i took the pinhawk down to the tracks in halethorpe on a very, very windy day. yipes. i wanted to shoot another roll that day, in part, because i was getting ready to dump the tetenal batch i'd been working with since oct 25 and figured i could maybe get one more roll out of it. more importantly, however, i wanted to test out the new shutter i had made for the pinhawk. i wanted to make sure that there were no problems with light leakage before i use the camera for images or events that aren't easily re-doable.
the shutter worked well and any problems with the images were the result of the wind or camera shake. and then there's the fact that maybe i should have dumped the tetenal after i did the 22nd or 23rd roll. the colors here look decidedly x-pro--at least based on the results i've been getting with slide film.
i had commented elsewhere how much i loved diy color developing and the tetenal kit has been really, really excellent in terms of costs and output--and it's been surprisingly easy to use. i started developing my own color film at the end of august and i recall how nervous i was to do this. how i'd get or keep the chemicals to 100 degrees was puzzling and seemed to require more thought, effort and pre-planning then i was used to. i was assured (again, by really generous and supportive folks on flickr) that this was doable--some suggested it was easier than b/w. as for the cost--i figure i'm at about a buck a roll. depending on how far i stretch the tetenal, maybe a little less per roll. i think that with shipping costs included, the 5L kit cost me about 80-90 bucks. for the sake of simpler math, round that up to 100 and that's 20 bucks a liter and i'm getting on average, 22 rolls per liter.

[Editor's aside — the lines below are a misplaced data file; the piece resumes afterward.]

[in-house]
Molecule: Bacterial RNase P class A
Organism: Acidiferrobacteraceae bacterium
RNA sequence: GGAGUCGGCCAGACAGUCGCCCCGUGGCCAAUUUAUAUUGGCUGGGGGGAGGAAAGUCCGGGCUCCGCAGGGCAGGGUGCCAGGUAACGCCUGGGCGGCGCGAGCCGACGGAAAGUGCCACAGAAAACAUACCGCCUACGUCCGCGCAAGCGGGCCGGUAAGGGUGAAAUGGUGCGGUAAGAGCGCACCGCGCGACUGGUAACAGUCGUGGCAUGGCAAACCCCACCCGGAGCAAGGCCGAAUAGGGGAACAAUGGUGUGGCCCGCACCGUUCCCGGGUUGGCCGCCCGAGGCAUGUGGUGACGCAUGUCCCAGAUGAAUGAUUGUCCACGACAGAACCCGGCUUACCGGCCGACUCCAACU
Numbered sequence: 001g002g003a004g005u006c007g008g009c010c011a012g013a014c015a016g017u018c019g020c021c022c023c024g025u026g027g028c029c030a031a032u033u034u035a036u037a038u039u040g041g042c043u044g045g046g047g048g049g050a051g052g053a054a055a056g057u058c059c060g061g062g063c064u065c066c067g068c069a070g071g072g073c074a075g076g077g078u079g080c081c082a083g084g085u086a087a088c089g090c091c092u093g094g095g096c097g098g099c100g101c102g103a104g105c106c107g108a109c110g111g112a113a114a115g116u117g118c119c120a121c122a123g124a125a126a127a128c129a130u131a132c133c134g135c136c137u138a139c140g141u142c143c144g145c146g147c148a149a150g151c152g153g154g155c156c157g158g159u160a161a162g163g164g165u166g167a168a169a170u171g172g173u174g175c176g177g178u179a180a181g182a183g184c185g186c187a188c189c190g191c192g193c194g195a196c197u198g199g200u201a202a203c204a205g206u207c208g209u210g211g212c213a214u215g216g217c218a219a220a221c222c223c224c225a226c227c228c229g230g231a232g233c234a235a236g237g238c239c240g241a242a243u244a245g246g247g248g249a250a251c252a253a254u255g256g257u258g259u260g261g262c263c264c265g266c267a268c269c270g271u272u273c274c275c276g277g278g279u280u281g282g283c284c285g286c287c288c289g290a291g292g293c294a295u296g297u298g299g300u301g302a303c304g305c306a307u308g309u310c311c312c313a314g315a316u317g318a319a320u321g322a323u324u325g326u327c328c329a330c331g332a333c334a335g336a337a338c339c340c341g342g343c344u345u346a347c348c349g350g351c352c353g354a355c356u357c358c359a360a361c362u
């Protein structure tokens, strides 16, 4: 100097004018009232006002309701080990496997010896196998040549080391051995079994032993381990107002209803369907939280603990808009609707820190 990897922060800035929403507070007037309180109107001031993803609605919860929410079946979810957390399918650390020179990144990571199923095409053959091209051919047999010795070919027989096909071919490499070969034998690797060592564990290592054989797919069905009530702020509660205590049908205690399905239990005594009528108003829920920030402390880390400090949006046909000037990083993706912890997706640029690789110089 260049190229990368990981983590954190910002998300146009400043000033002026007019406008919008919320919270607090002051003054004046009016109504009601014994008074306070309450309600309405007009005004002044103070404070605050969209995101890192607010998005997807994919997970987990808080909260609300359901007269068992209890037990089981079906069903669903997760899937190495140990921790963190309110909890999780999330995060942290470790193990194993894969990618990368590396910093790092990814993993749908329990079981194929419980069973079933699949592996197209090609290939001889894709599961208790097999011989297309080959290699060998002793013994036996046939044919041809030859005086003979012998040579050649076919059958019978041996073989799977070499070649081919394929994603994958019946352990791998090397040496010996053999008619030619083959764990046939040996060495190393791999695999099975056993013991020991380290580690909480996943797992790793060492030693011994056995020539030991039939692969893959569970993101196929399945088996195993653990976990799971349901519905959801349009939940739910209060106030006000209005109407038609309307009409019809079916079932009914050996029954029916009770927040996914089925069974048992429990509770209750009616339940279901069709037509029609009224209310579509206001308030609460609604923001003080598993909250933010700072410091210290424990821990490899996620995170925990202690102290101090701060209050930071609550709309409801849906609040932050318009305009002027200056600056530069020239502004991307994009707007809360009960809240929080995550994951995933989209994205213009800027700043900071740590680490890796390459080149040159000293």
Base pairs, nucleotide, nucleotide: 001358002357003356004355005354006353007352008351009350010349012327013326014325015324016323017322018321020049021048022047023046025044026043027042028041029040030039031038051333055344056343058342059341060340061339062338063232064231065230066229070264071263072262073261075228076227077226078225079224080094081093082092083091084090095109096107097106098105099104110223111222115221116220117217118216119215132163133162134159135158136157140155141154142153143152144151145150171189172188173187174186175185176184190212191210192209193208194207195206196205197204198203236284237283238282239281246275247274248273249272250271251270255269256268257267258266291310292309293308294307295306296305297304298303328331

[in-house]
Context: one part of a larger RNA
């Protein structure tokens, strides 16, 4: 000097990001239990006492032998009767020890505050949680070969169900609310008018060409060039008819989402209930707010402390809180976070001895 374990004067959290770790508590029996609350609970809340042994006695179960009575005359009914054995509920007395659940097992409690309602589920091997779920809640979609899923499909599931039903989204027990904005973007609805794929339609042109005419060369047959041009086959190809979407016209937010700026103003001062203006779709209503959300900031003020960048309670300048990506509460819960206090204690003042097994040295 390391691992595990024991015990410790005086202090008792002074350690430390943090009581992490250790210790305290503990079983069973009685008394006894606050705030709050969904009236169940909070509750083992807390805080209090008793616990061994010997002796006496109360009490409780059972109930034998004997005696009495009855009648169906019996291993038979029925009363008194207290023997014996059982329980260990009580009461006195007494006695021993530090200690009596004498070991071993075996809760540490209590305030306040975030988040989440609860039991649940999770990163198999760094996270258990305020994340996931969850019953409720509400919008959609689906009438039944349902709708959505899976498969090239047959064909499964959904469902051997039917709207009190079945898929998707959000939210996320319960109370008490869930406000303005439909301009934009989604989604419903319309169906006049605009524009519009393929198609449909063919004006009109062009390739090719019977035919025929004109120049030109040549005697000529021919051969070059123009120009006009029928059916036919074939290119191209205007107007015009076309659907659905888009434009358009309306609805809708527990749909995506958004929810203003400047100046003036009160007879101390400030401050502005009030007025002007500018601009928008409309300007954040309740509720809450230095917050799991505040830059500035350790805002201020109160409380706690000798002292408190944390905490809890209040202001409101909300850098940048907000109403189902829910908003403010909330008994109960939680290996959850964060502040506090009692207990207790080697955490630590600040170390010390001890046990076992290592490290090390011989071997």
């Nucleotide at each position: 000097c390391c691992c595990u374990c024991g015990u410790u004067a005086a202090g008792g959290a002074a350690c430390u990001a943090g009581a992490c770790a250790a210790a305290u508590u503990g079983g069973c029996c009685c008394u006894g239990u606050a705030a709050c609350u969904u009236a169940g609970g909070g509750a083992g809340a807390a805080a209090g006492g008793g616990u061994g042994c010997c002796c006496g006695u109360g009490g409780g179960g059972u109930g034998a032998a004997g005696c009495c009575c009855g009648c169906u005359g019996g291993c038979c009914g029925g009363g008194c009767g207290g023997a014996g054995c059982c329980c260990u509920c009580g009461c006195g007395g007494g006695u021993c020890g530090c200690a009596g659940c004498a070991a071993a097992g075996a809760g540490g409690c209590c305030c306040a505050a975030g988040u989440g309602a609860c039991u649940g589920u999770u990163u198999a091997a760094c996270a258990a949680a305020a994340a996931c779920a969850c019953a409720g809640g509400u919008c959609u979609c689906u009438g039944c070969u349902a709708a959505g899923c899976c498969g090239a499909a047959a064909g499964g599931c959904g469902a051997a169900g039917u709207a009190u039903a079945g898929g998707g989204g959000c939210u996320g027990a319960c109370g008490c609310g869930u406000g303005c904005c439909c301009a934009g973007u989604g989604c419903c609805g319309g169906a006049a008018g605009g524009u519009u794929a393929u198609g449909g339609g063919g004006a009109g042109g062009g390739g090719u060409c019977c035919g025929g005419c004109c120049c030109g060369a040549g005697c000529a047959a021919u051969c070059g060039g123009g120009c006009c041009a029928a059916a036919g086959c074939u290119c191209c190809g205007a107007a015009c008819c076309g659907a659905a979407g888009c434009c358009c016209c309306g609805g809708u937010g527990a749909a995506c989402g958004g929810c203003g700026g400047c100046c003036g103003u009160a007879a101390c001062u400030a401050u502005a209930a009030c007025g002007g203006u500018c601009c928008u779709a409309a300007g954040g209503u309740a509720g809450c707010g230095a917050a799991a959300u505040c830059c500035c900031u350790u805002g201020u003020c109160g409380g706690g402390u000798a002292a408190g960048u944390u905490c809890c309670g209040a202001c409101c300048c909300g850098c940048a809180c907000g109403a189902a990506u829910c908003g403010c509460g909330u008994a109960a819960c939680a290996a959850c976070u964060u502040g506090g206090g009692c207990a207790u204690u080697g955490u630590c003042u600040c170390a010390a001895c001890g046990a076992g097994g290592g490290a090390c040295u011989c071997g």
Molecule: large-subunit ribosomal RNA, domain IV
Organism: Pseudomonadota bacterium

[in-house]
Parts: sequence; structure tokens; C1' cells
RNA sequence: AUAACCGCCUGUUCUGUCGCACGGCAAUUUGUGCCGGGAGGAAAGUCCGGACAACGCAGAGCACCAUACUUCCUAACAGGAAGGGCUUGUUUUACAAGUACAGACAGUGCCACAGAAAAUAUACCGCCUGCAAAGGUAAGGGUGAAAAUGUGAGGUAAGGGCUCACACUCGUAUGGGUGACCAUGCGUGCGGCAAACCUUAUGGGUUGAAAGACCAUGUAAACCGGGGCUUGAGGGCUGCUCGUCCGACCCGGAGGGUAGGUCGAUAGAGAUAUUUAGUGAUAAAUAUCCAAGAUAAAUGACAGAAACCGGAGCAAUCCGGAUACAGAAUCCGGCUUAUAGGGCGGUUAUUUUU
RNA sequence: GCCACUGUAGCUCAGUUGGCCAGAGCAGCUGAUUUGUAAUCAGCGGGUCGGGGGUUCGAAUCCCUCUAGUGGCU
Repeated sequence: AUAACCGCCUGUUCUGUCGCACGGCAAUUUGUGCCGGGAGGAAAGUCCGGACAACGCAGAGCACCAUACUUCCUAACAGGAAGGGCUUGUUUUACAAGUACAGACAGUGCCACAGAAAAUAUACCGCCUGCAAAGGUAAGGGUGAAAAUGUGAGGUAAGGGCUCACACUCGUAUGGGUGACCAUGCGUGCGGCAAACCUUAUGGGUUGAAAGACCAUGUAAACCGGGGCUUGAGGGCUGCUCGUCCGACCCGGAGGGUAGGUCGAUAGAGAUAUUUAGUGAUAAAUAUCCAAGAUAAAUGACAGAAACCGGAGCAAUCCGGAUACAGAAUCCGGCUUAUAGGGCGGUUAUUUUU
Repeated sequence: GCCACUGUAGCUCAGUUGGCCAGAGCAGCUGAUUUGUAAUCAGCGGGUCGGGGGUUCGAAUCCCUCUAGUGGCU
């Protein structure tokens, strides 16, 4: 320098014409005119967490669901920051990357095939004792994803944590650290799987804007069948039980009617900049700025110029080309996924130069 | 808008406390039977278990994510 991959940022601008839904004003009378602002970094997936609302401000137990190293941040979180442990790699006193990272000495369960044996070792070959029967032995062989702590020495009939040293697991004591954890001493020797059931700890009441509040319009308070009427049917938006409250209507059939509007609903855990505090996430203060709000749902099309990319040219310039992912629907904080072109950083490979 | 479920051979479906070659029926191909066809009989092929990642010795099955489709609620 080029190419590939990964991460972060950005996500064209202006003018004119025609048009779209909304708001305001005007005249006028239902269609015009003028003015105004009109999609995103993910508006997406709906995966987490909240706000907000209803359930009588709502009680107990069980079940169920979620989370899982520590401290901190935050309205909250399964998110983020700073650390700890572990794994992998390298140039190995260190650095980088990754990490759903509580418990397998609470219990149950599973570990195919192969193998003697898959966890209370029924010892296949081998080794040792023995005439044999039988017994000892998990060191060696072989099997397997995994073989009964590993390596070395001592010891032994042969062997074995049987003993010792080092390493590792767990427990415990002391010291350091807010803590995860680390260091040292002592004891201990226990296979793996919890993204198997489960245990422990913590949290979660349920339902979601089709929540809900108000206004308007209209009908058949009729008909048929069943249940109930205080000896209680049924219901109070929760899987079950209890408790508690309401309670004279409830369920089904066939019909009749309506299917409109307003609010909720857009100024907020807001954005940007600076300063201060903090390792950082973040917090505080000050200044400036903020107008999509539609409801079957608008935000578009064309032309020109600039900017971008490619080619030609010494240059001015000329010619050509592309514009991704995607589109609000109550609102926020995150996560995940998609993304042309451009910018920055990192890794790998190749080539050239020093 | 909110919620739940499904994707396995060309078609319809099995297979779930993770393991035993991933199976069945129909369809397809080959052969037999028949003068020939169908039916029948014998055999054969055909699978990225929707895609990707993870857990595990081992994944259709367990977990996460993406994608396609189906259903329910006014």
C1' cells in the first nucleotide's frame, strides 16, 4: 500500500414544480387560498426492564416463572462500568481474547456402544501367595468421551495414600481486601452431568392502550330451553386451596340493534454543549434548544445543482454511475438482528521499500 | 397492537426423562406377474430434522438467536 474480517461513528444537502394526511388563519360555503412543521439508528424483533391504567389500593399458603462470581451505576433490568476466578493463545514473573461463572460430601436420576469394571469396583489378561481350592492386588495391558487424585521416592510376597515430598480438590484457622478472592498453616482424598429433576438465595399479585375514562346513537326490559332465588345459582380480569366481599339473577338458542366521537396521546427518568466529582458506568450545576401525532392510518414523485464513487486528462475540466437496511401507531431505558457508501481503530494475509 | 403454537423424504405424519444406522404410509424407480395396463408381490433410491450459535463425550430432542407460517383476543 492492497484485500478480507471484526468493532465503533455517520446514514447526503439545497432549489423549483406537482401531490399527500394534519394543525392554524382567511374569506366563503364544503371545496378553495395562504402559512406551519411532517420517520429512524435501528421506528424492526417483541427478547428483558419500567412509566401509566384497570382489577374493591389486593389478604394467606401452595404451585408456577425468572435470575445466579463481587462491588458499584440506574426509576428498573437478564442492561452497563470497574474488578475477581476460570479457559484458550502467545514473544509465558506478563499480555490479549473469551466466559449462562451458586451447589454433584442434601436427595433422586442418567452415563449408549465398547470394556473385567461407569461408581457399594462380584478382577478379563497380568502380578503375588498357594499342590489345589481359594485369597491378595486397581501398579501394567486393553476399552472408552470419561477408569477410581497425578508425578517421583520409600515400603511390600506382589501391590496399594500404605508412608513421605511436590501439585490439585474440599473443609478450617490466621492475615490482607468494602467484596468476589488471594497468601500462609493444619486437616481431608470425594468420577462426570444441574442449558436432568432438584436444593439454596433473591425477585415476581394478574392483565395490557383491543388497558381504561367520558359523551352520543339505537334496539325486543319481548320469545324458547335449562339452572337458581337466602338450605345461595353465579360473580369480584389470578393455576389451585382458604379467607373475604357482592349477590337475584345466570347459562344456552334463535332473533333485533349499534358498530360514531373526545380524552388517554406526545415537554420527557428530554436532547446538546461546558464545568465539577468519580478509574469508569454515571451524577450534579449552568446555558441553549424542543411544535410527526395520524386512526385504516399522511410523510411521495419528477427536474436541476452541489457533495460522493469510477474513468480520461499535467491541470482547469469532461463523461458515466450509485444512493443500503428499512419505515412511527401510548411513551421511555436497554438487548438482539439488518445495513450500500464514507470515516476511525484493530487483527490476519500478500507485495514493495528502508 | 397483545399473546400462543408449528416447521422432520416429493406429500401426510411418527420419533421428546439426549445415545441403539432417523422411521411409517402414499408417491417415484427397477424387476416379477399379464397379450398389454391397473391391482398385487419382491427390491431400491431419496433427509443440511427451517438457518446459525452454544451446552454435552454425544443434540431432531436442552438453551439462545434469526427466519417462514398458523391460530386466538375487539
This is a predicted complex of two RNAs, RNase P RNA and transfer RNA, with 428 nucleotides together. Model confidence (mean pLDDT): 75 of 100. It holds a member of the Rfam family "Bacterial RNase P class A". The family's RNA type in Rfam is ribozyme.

as for getting and keeping chemicals at 100 degrees, the two dollar styrofoam cooler i got at the dollar store has been a lifesaver. i put the jugs of chemicals in there, fill it with 120 degree water and let the chemicals heat while i'm reeling up the film. i come down, scoop out some of the water, add more hot water, put the thermometer in the developer and place the tank in the cooler to get that warmed up. a few minutes later, i'm ready to go. 3 1/2 minutes for the dev, 4 for the bleach-fix (at least when the batch is still new-ish), 3 minute rinse, 1 minute stabilizer and the negs are ready to hang and dry. surprisingly quick and easy. almost makes b/w processing (especially caffenol devs) seem high-maintenance by contrast.
and i think i'm definitely going through a pro-color phase at this point in time. there's something about the added information (in terms of color info) that really appeals to me right now. i'm hoping this will still be the case, this spring when i've more colorful matter to choose from. last spring i was still/only shooting digital and am especially eager to know spring (esp. my gerbers and gazanias) on/through film.